When the winter storm Uri hit us, it hit the state, it hit Houston, it hit all our major cities and hit rural areas. But the communities where the impacts were felt the greatest were communities where vulnerability is the circumstance in which most of these communities live 24-7.
Q.I’m wondering how you’re feeling right now, at this moment, about whether we can stave off the climate crisis and address environmental justice comprehensively?
A.I feel optimistic, hopeful, and positive right now. We are what, 50 days in? And looking at what the administration has been able to achieve, the way that they have framed the issues coming out the shoot, and the types of individuals that have been nominated to the various positions, as far as I’m concerned, it’s all good.
The environmental justice that we developed in 1991 is that people who are most impacted must speak for themselves and must be in those rooms when decisions are being made about their self-determination, their communities, and their livelihoods. They must be in the room. And I’m seeing a lot of that happening, filtering up. And that’s a good thing, as opposed to being top-down and being somehow told that this is how we’re going to do it. They’re into talking about engagement as partners, trying to make sure that there are metrics and there are measures — and there is accountability — that are being put in place in almost every major city that I work in and that I know people who work in. We know that there will be millions of dollars flowing back to our states and to our localities. And there has to be accountability at the local level so that when money hits the mayor’s office or development office, there will be accountability and that the money will need to flow to need.
Q.Can you say a little more about the idea of “flow to need”?
A.When the Biden-Harris administration talks about how they’re going to apply this equity lens, and when we talk about moving to this green economy and moving to green energy, and talk about the kinds of jobs and the kinds of resources that are generated, and how we’re going to use monies that come from this new economy — that they’re going to direct 40 percent to disadvantaged communities — these are the first communities that need to see the money and then the plans and then the programs. And the shovel-ready projects need to start rolling off the assembly line quickly. Because these are the communities that have been hurting for decades and have been left behind, ignored, have been invisible, and resources have bypassed them — even when billions of stimulus dollars roll into the state — which is the reason they get left behind. And we say no more. No more. They need to be in the front of the line. They need to be at the front of the queue as the lines form.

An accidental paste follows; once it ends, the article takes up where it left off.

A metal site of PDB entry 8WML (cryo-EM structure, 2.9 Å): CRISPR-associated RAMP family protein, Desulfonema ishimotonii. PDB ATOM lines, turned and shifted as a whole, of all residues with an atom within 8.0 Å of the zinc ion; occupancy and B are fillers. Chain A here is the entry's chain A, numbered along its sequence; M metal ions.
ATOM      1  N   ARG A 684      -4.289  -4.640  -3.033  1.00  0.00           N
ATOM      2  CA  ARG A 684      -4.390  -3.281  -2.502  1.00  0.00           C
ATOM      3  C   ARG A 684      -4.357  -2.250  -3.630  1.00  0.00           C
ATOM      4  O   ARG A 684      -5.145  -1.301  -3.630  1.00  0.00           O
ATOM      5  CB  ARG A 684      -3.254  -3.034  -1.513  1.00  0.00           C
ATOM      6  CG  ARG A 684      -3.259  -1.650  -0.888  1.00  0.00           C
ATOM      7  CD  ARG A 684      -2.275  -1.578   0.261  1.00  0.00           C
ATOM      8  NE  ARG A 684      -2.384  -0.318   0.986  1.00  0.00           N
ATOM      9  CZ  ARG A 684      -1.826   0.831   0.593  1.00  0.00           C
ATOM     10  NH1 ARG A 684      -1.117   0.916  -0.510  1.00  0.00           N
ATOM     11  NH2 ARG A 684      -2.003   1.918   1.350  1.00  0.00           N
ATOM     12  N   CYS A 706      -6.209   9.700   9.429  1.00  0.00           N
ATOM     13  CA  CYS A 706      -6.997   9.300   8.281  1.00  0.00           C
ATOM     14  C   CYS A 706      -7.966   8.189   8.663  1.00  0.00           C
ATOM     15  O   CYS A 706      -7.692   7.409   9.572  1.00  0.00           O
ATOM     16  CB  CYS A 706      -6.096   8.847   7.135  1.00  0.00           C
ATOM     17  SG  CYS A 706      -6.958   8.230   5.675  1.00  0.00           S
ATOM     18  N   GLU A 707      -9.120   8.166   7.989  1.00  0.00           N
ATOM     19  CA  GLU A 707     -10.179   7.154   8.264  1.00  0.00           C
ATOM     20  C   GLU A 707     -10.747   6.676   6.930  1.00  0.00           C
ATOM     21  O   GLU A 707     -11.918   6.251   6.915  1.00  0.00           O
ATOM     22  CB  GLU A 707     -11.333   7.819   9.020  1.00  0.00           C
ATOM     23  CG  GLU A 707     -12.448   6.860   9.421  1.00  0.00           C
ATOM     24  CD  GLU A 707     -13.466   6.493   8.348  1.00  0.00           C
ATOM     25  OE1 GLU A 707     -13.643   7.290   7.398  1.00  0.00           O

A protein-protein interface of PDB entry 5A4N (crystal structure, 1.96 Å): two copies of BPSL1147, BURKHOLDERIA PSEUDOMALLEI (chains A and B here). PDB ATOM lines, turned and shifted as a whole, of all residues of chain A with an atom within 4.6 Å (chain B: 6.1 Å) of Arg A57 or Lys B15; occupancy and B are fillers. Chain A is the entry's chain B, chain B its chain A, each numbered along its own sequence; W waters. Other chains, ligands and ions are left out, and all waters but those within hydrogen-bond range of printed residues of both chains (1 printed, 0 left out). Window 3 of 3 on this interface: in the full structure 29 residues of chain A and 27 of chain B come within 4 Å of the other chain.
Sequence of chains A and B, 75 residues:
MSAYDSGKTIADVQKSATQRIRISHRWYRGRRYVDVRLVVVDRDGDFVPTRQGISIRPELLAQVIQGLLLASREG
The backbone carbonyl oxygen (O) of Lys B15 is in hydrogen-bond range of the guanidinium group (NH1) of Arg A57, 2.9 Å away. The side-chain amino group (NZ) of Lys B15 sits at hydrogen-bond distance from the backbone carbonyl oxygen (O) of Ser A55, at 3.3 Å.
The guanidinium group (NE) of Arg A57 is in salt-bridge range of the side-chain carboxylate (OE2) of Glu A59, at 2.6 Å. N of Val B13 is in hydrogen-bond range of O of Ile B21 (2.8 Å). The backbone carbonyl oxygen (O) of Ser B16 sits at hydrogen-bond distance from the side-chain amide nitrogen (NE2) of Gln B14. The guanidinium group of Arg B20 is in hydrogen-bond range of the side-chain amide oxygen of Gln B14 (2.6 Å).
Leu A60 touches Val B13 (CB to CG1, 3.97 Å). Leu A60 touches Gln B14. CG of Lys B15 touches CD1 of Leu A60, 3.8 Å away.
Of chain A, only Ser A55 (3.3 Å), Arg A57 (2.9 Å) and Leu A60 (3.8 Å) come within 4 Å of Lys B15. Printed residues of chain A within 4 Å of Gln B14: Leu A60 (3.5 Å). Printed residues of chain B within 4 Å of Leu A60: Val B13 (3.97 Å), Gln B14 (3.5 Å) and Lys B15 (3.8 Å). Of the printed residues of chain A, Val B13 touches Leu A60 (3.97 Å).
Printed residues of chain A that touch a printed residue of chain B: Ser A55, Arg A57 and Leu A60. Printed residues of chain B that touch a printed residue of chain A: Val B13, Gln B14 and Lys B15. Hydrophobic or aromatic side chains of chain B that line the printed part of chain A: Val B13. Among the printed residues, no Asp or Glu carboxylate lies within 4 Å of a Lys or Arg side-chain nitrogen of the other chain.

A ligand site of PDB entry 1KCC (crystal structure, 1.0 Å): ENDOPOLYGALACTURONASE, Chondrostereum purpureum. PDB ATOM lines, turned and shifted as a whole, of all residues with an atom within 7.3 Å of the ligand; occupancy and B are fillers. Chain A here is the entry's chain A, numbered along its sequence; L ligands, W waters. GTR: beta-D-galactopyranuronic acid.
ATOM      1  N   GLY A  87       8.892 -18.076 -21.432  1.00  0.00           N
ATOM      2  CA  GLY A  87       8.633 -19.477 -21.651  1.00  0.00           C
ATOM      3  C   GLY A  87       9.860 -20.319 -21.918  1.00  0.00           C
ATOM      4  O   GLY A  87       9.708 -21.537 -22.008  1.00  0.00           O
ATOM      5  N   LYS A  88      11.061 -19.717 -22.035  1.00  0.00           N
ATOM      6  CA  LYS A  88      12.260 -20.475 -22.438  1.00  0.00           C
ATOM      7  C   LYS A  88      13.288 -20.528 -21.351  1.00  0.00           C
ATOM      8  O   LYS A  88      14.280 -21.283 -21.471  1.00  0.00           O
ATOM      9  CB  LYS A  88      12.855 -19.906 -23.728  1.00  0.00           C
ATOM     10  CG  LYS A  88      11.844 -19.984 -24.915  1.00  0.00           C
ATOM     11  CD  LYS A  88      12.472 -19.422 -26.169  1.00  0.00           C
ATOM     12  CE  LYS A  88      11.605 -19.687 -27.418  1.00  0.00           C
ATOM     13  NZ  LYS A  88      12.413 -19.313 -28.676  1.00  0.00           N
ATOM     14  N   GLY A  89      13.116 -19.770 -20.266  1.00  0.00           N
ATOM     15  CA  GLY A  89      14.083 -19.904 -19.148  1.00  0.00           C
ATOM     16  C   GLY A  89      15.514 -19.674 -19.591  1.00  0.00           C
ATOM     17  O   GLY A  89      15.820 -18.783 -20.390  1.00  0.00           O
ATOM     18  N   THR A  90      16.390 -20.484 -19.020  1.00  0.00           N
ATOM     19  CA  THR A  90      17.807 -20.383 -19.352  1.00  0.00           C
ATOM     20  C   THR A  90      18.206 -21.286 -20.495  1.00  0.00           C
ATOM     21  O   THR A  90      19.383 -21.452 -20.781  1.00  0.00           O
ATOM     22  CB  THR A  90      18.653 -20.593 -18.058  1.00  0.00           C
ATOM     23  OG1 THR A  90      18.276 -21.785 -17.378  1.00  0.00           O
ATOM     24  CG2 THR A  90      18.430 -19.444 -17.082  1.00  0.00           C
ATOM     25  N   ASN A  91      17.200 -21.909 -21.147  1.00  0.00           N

Q.Part of President Biden’s environmental justice plan includes rooting out the systemic racism in our laws, our policies, and institutions. What do you see as some potential solutions to address these deeply entrenched systemic issues?
A.If you look at the rollouts for the Biden-Harris administration in terms of how it is treating environmental justice, climate justice, economic justice, food security, food justice, you can see that there is a racial justice and equity lens that’s being applied. And I think a lot of that has to do with the kinds of participation and engagement that was broadened during this period that most of us were locked down. You can see it embedded in the way that the administration is looking at the issue of climate change, and the appointments that have been made that will be dealing with climate change, with environmental justice and the issues around equity and racial justice, the issues around health, and the issues around housing, the issues around energy, around transportation.
You can see with, for example, a department that has a history and legacy of centuries dealing with native Indigenous people in a way that is totally disrespectful. I’m talking about the Department of Interior, and I’m not afraid to call names. When you look at that nomination of Deb Haaland to be secretary of that department, that’s historic. It’s more than just an appointment, it’s sending a signal.
And when we see these kinds of signals being sent, and planning and programs being pushed forward, you can see that justice, as I said before, is at the core. They’re not running away from justice.